Despite its use within thousands of consumer products all over the world, asbestos was declared to be dangerous to human health in the 1970's. Since then, many rules and regulations have been put into place to minimize exposure for those that are required to handle the substance on the job. Unfortunately, these rules and regulations are not always followed.
Mesothelioma is one of the most well-known asbestos-related diseases. It is a fatal form of cancer that affects different parts of the human body, and is known to be caused by asbestos. For many victims of the disease, their exposure to asbestos occurs daily in the workplace. This prolonged exposure can result in a mesothelioma diagnosis years or decades down the line.
When you get into a serious personal injury accident, one of the first things to run across the victim's mind might be to contact an attorney. Holding those responsible for your injuries could be essential, as you abilities to work and live comfortably may have been compromised greatly. The same is true for a mesothelioma victim who has been exposed to asbestos.
The United States has been manufacturing products made with deadly asbestos fibers for centuries. Before it was declared a hazard to human health in the 1970s, asbestos could be found everywhere, including insulation, floor tiles, and even cigarette filters.
You might know that asbestos exposure can lead to diseases like mesothelioma and asbestosis, but what about lung cancer? There are many studies out there that have shown an increase in lung cancer diagnoses among victims of prolonged asbestos exposure. If the victim is also a smoker, the risk for developing lung cancer is even higher.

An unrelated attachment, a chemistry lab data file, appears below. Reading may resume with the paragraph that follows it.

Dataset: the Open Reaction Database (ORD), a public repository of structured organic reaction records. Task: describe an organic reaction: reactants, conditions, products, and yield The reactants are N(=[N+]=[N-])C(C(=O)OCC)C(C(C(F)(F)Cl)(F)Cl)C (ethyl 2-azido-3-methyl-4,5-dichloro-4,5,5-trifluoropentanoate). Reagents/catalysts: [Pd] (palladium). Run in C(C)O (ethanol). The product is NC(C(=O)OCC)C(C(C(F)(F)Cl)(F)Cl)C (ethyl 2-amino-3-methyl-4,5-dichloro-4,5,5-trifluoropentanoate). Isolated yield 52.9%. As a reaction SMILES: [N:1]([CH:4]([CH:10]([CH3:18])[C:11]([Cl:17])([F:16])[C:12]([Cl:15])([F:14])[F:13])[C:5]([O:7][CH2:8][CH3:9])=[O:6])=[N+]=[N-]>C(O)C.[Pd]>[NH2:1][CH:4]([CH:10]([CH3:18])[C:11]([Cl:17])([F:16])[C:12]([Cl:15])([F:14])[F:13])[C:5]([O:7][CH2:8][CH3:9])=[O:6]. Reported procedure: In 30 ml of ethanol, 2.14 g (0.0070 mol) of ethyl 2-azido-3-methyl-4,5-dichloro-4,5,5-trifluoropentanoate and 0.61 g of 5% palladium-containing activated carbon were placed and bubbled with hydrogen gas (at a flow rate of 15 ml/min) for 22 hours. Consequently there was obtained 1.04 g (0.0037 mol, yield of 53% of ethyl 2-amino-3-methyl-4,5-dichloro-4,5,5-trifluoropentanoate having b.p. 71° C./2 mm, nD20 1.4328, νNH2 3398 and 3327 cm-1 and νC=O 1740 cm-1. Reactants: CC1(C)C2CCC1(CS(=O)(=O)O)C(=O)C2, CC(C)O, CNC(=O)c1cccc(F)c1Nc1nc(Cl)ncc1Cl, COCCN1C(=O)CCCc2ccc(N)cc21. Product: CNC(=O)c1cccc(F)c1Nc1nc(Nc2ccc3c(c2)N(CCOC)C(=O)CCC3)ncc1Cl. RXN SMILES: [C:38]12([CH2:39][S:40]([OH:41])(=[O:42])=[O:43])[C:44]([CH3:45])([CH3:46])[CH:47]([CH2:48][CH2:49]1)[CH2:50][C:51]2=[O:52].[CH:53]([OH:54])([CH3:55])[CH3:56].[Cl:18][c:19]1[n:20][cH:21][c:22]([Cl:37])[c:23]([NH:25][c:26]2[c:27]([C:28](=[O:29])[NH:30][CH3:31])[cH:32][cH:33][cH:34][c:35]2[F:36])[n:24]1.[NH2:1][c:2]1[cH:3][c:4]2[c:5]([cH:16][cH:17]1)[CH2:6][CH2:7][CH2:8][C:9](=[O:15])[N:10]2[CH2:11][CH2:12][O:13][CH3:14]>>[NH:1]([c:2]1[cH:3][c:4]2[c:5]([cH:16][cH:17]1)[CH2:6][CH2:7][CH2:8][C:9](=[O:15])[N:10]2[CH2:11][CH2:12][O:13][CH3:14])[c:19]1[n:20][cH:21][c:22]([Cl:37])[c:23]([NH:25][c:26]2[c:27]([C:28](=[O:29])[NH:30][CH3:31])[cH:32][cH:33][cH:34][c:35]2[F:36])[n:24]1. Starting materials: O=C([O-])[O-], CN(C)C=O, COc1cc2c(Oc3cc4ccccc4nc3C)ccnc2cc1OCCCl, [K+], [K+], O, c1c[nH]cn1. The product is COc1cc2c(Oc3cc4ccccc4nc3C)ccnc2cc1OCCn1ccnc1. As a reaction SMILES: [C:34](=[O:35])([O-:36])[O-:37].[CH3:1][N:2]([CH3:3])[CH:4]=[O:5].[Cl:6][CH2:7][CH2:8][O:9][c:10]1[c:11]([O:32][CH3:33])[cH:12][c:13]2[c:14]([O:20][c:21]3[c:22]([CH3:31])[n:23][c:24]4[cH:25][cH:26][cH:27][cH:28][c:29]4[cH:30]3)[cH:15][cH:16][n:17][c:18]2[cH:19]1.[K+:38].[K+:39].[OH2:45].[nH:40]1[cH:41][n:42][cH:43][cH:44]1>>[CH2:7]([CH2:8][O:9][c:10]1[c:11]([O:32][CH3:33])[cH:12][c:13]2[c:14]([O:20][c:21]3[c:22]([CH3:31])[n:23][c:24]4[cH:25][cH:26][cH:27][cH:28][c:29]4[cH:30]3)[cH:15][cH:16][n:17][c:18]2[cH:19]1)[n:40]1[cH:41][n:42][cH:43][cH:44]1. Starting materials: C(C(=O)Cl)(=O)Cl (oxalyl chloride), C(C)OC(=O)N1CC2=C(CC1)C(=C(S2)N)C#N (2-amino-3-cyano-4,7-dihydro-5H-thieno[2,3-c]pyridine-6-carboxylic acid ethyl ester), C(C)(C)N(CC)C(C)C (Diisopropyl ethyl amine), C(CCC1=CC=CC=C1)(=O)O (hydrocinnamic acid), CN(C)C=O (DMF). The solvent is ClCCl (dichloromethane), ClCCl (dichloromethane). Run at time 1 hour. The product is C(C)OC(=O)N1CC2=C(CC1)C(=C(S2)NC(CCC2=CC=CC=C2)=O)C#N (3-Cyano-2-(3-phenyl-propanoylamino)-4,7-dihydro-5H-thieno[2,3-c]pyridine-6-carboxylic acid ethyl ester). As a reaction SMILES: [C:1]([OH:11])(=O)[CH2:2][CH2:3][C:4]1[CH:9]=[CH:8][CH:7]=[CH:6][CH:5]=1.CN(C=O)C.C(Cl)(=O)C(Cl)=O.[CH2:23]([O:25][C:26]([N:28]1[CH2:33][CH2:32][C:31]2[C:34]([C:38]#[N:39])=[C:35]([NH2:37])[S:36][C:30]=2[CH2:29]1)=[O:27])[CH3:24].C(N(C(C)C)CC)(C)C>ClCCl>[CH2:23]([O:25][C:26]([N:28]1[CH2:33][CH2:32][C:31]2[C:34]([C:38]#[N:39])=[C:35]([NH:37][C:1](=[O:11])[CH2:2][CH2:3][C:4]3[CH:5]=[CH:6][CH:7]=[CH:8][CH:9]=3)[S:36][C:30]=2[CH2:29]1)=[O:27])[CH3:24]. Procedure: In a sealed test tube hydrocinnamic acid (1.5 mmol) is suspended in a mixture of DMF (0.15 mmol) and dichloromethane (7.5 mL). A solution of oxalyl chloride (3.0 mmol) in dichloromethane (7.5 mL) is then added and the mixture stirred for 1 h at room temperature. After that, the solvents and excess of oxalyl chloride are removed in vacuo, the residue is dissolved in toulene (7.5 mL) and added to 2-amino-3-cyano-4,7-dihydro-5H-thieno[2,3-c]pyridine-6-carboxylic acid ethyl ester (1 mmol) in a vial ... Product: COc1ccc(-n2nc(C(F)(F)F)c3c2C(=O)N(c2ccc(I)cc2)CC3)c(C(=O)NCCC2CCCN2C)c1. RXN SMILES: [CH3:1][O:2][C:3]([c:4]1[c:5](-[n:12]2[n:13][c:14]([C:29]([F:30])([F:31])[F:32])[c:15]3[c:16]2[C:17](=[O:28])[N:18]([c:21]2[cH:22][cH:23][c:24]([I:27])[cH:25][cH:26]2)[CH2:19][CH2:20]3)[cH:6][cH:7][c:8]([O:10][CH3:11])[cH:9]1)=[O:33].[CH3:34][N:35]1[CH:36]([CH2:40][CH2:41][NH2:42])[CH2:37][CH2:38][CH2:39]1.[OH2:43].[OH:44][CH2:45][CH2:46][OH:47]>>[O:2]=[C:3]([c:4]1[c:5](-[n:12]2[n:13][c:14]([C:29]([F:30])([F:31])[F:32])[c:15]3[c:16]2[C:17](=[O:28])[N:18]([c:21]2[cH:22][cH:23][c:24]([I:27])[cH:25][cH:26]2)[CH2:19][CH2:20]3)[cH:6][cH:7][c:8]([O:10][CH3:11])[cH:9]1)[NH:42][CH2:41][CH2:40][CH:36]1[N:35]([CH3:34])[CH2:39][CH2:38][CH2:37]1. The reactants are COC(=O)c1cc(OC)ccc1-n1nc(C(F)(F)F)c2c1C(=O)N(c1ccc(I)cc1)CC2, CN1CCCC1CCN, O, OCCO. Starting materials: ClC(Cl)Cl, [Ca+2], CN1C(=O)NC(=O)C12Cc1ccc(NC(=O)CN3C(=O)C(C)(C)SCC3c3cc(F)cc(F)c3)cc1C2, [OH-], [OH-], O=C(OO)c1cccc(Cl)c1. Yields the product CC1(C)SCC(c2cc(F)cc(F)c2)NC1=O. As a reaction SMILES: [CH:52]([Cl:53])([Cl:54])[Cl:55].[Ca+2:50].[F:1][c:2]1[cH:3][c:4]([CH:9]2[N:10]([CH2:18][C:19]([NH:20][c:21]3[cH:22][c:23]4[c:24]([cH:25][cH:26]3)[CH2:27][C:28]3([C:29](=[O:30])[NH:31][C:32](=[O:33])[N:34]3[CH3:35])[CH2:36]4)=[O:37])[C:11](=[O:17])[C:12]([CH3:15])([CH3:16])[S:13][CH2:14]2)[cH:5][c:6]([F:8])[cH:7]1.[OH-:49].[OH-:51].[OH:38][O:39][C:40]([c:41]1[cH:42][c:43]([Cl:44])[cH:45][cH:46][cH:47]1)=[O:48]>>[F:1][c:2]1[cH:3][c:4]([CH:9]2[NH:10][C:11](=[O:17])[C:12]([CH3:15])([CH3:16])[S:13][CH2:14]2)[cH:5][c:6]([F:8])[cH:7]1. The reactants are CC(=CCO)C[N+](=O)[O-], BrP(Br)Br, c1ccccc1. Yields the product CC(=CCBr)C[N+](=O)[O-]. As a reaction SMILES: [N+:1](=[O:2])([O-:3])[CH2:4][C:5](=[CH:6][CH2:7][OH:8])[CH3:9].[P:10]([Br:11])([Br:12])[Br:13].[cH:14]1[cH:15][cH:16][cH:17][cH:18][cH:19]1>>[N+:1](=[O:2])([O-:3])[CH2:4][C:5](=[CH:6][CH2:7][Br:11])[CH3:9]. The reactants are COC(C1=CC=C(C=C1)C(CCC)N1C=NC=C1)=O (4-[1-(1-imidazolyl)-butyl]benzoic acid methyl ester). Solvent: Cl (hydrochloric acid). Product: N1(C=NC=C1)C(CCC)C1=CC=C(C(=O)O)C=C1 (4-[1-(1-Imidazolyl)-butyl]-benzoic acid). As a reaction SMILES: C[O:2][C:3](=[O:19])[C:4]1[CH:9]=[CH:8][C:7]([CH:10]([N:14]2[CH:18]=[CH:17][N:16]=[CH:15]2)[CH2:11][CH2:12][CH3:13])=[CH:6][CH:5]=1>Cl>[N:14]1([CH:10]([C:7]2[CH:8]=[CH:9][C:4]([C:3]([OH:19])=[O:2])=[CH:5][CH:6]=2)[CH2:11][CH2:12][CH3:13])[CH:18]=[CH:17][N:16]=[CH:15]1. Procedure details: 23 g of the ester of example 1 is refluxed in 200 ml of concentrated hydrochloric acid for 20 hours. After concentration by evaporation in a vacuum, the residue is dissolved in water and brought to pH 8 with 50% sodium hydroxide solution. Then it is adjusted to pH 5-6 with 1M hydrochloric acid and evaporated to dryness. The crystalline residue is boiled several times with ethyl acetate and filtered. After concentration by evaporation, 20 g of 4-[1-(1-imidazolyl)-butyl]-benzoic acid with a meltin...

Recently, the New York Supreme Court's Appellate Division affirmed a $12 million verdict in favor of two consolidated asbestos cases. The companies Crane Co. and Tishman Liquidating Corporation (TLC) were held responsible for two workers' exposure to asbestos on the job, despite appeals from the defendants arguing otherwise.
Many people associate mesothelioma cancers with asbestos, but that is not the only disease that can develop after exposure has occurred. Without knowing it, most mesothelioma patients' diagnoses begin as asbestosis cases.
Mesothelioma is a rare and incurable disease caused by asbestos exposure. Many of the thousands of individuals diagnosed with mesothelioma each year were exposed to dangerous levels of asbestos at their place of work. Today, retired workers are dying from mesothelioma, every day.
Recently, a New York jury found Ford Motor Company guilty of exposing Arthur H. Juni, Jr. to asbestos, but not before he was killed by the fatal disease caused by that exposure. Diagnosed with mesothelioma in 2012, Juni was 74 years old when he passed away on March 15, 2014. The verdict was returned on May 30, 2014.